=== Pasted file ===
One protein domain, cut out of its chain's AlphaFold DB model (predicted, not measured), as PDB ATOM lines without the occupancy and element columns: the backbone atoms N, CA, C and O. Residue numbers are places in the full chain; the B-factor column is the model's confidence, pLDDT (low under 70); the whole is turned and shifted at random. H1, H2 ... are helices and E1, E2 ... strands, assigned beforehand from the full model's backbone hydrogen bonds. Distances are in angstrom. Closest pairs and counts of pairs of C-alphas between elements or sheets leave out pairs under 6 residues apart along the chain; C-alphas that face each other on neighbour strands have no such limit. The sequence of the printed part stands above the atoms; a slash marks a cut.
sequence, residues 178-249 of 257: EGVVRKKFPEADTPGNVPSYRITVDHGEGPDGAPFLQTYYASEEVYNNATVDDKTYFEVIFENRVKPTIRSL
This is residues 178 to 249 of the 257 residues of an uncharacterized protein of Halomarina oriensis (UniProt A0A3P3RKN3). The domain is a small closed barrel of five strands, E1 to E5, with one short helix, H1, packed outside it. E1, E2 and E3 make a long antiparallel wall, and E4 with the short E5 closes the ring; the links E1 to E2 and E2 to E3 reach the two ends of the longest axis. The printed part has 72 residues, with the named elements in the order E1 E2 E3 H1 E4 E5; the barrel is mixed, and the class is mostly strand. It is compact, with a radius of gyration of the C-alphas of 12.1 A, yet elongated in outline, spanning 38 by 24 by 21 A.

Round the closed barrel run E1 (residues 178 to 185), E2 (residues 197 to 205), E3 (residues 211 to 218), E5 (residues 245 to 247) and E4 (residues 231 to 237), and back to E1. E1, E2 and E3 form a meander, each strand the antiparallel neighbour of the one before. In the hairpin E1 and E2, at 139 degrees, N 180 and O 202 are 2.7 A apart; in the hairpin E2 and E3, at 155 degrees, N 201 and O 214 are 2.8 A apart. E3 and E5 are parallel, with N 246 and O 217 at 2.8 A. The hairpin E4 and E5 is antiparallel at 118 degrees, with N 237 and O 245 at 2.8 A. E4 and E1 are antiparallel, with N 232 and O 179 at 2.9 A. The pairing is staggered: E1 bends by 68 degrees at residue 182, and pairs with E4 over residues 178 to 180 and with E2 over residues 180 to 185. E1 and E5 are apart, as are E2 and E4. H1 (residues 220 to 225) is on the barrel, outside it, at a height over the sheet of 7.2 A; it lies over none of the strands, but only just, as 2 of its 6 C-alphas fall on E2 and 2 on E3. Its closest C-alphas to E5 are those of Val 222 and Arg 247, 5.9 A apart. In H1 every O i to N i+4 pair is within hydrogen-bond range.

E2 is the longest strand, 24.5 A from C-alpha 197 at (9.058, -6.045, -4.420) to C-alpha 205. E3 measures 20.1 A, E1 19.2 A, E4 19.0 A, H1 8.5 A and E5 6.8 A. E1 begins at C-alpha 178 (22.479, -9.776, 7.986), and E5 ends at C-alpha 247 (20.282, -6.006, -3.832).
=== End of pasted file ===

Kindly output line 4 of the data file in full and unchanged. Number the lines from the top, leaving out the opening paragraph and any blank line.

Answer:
E2 is the longest strand, 24.5 A from C-alpha 197 at (9.058, -6.045, -4.420) to C-alpha 205. E3 measures 20.1 A, E1 19.2 A, E4 19.0 A, H1 8.5 A and E5 6.8 A. E1 begins at C-alpha 178 (22.479, -9.776, 7.986), and E5 ends at C-alpha 247 (20.282, -6.006, -3.832).